As soon as the pandemic came to Indian shores, Koushik Chatterjee, CFO, TSL, set up a ‘virtual cash war room’. His team went to the source of every cash detail— from procurement to maintenance capex and operations and took a stern view at whether it needed to be done or can it be avoided. Although debt spiralled from ₹104,000 cr to ₹118,000 cr in the March-June of FY21—the strategy paid off. As sales rebounded in June (due to Unlock in India), TSL was left with a surplus cash flow of almost ₹1,000 cr in that quarter. It was an impeccable achievement for a company that had seen its revenues go down by a third that quarter and had high fixed costs.
What’s cooking inside TSL?
With 20 MTPA domestic production capacity, TSL is just behind JSW which stands at 22 MTPA. With the new chairman at Tata Sons, the strategy and directives are very clear: focus on cash and repay the debt. This financial prudence has led to an uptick in investor confidence.
Last one year has been phenomenal for Tata Steel as its market cap grew to around 148,000 Cr, making it India’s second valuable Steel enterprise. ROE has improved from 4% to 11-12% over the last decade.
Indian Steel industry is rapidly consolidating to just a few players, namely, TSL, JSW, Arcelor, Sail and Jindal Steel & Power. New capacity additions would be mainly brownfield in nature and post that any greenfield thought would be entertained.
As TSL prepares for the upcoming decade, Narendran is putting his bet on the prices being higher. He says that the average price would be greater in the upcoming decade in comparison to the decade gone by. The company has plans to expand domestic production capacity to 25 MTPA by 2025-26 riding on the demand from India.
TSL’s domestic capacity (20 MTPA) is spread across Kalinganagar, Jamshedpur and Dhenkanal. The acquired production facility (Bhushan steel) is where the gold mine is which TSL can utilize in years to come. Company is also planning existing plants capacity expansion to take the domestic production up to 40 MTPA.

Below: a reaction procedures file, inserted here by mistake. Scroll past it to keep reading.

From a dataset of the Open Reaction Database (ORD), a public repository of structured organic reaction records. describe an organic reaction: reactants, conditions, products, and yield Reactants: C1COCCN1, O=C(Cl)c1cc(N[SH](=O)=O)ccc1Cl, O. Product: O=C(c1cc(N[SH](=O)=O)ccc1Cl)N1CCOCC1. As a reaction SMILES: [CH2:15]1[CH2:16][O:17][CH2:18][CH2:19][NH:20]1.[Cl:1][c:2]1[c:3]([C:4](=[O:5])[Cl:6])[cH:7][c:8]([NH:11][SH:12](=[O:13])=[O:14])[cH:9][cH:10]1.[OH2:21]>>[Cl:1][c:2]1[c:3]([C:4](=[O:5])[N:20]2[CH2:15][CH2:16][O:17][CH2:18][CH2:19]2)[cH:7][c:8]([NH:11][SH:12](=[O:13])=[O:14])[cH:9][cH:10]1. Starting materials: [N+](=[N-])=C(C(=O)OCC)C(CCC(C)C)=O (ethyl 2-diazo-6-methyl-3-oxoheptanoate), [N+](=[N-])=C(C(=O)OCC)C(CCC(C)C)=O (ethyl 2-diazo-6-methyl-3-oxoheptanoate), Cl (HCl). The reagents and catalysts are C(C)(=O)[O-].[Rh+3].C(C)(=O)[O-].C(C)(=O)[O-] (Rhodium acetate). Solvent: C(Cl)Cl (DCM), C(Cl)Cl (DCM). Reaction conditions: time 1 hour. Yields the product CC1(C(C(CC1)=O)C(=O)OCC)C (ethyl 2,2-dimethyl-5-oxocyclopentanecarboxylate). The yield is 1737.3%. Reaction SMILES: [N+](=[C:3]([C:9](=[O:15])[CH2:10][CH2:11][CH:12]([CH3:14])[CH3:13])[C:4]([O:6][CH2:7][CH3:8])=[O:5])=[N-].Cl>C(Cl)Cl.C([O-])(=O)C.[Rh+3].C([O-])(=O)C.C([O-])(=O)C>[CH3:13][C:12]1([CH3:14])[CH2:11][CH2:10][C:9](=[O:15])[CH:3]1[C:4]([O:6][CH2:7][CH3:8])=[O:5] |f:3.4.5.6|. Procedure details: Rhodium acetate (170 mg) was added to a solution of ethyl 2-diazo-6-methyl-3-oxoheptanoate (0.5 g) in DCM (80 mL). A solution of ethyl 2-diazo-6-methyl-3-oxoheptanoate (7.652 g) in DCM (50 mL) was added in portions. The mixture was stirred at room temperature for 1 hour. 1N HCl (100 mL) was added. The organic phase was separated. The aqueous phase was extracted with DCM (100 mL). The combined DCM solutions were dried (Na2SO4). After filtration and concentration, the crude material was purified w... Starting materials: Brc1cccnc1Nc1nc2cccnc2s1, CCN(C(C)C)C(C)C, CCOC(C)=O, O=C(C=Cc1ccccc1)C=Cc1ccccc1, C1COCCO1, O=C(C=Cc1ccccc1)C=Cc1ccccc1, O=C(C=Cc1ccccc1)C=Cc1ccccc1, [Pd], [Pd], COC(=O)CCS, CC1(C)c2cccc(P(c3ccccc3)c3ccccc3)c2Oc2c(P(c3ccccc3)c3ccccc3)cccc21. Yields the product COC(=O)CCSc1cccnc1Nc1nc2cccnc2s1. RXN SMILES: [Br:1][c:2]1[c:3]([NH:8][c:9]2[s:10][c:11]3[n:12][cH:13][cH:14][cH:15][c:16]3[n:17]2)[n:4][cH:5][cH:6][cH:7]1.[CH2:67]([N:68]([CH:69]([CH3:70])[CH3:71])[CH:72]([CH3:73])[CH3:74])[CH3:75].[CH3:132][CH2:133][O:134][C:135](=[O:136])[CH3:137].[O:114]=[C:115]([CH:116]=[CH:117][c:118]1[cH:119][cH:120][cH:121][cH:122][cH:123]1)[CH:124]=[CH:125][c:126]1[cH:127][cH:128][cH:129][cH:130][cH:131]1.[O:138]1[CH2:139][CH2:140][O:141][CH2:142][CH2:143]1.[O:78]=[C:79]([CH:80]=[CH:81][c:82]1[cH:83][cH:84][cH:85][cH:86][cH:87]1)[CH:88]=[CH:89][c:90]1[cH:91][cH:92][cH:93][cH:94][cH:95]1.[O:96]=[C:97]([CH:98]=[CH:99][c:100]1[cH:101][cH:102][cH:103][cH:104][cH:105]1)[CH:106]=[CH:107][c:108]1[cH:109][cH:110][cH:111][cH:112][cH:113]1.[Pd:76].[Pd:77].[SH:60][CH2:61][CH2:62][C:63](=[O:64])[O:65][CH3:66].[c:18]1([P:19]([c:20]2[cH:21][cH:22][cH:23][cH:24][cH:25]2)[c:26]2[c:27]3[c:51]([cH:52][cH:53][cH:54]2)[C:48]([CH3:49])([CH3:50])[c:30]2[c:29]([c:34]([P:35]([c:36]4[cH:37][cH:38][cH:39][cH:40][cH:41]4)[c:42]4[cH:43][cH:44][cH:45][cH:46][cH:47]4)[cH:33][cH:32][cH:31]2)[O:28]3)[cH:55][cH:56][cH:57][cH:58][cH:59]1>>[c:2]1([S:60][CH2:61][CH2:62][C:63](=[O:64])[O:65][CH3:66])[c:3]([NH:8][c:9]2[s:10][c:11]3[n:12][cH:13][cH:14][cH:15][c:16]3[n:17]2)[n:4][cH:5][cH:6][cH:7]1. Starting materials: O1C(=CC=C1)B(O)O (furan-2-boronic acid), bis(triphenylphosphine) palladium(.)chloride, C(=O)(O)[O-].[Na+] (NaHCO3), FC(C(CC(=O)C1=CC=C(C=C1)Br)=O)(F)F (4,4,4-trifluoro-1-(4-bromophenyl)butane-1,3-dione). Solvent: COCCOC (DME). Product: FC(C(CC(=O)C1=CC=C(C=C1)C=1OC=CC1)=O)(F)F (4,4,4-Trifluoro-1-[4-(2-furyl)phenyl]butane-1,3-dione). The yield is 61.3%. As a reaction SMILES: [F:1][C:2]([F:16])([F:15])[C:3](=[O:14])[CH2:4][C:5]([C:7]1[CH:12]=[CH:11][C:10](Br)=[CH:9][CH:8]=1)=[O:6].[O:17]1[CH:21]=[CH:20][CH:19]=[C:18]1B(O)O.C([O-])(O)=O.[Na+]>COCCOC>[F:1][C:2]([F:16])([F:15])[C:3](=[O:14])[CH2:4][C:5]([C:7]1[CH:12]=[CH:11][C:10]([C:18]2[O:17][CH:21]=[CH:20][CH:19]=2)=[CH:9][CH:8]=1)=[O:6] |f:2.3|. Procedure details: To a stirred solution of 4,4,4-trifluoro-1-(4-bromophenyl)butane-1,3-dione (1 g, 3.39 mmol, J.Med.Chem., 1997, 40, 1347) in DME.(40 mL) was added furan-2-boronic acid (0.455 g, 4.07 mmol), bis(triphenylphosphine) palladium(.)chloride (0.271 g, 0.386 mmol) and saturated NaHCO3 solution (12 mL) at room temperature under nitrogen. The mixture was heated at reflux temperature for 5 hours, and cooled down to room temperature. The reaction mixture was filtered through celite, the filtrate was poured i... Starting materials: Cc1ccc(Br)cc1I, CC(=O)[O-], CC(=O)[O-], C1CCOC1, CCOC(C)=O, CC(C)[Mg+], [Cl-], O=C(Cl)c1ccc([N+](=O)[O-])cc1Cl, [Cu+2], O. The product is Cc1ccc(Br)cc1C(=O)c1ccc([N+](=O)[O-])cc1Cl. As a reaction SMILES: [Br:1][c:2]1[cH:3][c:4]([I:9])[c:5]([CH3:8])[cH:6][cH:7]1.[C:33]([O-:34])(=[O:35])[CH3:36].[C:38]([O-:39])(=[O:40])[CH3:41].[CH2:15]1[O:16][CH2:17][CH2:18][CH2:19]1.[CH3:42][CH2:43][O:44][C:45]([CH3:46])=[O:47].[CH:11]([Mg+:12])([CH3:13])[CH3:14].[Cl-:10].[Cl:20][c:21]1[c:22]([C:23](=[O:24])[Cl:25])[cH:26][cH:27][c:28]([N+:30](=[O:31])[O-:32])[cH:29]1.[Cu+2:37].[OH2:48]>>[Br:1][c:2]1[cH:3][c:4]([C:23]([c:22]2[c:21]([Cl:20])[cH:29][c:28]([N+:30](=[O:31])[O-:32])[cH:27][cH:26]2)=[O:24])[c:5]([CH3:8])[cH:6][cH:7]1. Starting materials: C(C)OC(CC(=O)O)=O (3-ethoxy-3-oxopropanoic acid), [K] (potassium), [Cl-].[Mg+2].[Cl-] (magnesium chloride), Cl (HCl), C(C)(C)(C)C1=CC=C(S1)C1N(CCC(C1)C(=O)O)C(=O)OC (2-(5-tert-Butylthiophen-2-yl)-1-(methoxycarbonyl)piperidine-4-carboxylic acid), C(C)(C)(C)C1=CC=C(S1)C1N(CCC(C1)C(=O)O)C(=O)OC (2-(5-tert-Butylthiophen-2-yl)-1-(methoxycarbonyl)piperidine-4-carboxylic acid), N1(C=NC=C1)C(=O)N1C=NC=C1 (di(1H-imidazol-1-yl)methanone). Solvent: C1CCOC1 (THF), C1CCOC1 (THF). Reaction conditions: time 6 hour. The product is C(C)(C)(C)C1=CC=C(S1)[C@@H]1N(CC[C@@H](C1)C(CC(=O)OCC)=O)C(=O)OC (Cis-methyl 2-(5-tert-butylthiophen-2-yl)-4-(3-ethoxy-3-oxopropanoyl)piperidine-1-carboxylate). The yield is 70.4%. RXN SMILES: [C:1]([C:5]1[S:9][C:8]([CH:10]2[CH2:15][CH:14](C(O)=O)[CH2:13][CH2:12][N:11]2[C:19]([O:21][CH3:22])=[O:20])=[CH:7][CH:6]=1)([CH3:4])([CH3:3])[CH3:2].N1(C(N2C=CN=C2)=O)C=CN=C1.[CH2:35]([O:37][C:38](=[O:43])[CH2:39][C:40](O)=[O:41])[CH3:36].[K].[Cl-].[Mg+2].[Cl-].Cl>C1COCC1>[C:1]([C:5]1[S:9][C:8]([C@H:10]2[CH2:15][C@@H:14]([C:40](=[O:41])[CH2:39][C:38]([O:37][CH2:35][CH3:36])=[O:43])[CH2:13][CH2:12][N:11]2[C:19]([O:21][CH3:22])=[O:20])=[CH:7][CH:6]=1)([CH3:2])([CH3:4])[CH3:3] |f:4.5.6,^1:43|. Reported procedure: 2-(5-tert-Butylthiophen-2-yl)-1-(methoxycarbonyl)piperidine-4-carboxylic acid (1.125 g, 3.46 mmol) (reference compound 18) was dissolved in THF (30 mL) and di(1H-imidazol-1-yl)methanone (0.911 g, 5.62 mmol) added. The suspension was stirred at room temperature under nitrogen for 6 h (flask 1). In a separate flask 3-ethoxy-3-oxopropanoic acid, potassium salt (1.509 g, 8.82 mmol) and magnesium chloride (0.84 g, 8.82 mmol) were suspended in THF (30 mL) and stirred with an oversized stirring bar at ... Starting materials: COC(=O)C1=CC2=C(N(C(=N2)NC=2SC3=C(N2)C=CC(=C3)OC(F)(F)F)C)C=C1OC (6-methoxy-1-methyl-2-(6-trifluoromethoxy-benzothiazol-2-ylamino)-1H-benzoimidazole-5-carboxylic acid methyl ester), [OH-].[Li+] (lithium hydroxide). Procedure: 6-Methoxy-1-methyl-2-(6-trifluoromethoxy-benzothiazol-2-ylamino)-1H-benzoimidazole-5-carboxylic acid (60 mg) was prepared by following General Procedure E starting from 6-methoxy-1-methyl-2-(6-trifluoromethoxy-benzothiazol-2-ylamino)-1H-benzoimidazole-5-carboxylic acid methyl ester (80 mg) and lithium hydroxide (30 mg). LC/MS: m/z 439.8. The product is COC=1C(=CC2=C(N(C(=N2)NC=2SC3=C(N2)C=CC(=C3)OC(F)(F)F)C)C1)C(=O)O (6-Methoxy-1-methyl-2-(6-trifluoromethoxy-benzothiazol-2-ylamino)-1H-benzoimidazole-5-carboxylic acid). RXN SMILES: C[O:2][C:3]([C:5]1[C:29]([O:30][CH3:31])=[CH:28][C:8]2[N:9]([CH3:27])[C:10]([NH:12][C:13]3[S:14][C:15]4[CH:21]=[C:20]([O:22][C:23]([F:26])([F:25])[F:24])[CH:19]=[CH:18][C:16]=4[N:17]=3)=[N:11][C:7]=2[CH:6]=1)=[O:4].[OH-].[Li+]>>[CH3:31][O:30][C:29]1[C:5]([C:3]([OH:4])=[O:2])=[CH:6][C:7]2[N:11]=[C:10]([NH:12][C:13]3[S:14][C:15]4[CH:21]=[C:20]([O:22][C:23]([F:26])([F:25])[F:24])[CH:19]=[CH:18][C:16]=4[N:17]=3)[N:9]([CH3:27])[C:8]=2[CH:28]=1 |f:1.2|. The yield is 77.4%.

TSL has also showed an EOI (expression of interest) for the Neelachal Ispat. Alongside, as per some news reports if Vizag Steel is also up for grabs, it will also be a good opportunity to be interested in for Tata Steel.
TSL is focussing on increasing the share of its value-added products to its revenue mix. The company currently has >50% markets share in products in the automotive steel and around 30% in products catering to O&G industry.
Roofing sheets, Gate designs, etc. are being sold under the brand Tata Aashiyana, whereas home solutions are branded through Tata Nest. Tata Tiscon take cares of commodities such as rebars. The company is aggressive in their marketing, and this is evident from Google ads being popping up during web searches.
As Tata Steel concentrates once again to its domestic business, its European dream seems to have taken a back seat. The business has been bifurcated into Tata Steel UK and the Netherlands, and the company clears that it is currently not in a deal mode considering last two deals with Thyssenkrupp and SSAB have failed on account of competition commission approvals.
With 30,000 - 32,000 per tonne EBITDA, Tata Steel is on well on track to have great results this fiscal. The management comments that, with every rupee that they earn, the first one $billion will go for debt reduction. They also opine that maintaining a leaner balance sheet with growth will be the key and it looks that the business will have a fair shot in achieving the same.
If they succeed, get ready for a re-rating of the business.